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Help a Scoble out. What should Robert ask in his scalability interview?

One of the cool things about Mr. Scoble is he doesn't pretend to know everything, which can be an deadly boring affliction in this field. In this case Robert is asking for help in an upcoming interview. Maybe we can help? Here's Robert's plight:

I’m really freaked out. I have one of the biggest interviews of my life coming up and I’m way under qualified to host it.

It’s on Thursday and it’s about Scalability and Performance of Web Services.

Look at who will be on. Matt Mullenweg, founder of Automattic, the company behind WordPress (and behind this blog). Paul Bucheit, one of the founders of FriendFeed and the creator of Gmail (he’s also the guy who gave Google the “don’t be evil” admonishion). Nat Brown, CTO of iLike, which got six million users on Facebook in about 10 days.

What would you ask?

Reader Comments (5)

1) At what point in the lifecycle of your product do you start to focus on high scalability. How willing should you be to compromise performance or development time to reach it before it's strictly necessary?

2) Is true horizontal scalability ever achievable or will there always be some shared resources?

3) Is designing for scalability a reactive or proactive process?

4) Are we too eager to abandon the benefits of normalization to achieve scalability?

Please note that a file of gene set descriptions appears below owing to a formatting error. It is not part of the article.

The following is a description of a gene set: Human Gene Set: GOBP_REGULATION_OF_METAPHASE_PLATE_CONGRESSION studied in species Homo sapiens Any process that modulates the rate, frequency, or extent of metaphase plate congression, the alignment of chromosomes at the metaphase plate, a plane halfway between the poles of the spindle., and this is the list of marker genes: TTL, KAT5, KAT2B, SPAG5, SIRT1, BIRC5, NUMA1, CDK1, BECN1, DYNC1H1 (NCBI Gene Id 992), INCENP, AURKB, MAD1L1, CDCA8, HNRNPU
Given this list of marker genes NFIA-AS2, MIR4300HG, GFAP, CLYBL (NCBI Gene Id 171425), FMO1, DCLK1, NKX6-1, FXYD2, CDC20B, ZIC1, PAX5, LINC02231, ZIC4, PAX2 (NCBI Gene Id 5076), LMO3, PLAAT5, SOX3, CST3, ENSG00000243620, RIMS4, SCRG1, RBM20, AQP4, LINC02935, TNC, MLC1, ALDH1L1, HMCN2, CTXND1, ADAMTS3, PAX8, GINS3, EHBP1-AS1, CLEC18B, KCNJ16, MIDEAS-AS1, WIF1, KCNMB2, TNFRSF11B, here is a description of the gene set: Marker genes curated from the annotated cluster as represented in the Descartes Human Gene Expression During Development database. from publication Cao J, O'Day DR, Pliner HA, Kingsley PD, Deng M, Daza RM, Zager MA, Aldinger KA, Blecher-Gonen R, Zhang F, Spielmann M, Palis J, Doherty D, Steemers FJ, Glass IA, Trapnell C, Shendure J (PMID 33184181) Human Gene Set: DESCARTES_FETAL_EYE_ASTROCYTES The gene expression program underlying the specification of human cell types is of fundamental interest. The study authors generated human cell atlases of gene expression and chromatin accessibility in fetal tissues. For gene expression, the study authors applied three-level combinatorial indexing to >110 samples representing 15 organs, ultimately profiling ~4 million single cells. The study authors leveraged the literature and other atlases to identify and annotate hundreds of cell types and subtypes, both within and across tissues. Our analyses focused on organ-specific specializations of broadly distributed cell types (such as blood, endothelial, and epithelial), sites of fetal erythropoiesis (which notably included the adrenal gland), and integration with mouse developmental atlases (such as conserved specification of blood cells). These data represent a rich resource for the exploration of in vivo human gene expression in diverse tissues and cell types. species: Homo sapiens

5) Traffic patterns, especially for smaller sites, can be extremely volatile and unpredictable. How to you design for that?

6) What's the time horizon on scalability becoming a commodity that's provided by hosting providers alongside power and ethernet?

November 29, 1990 | Unregistered Commentersidereal

How much consideration was given to scalability issues in your initial design?

What decisions, from your initial design, presented the largest hurdles to scaling?

What issues will you ensure are taken into consideration in your next version 0 design?

November 29, 1990 | Unregistered Commentermatt m

FWIW we on FriendFeed directed Scoble to the High Scalability blog several times!


November 29, 1990 | Unregistered CommenterDaniel J. Pritchett

1) Is "Think asynchronous" a good solution or not? (Message queues, batches, etc.)

2) What is the best/worst ressource to scale and/or invest in? People, material or software design? (Regarding risk, scalability, manageability, etc.)
3) What is the best strategy:
- a- Plan and integrate solution against potential risks ASAP (less risky but costs more as you integrate solutions for problem that may never occur and you may implement a wrong solution)
- b- Fix right before the probability a risk to occur is high. (more risky but with a better understanding of the situation)

November 29, 1990 | Unregistered Commenteridont

I'm launch a Facebook application in the next couple weeks. The idea is extremely useful (and makes sense to anyone who "gets facebook") and I expect explosive growth. Taking that into account, I've architectured from the ground up with shards and scalability in mind. The question I haven't be able to answer is how quickly I'll require more hardware. Is there any kind of guideline for dealing with explosive growth?

November 29, 1990 | Unregistered CommenterMark Rose

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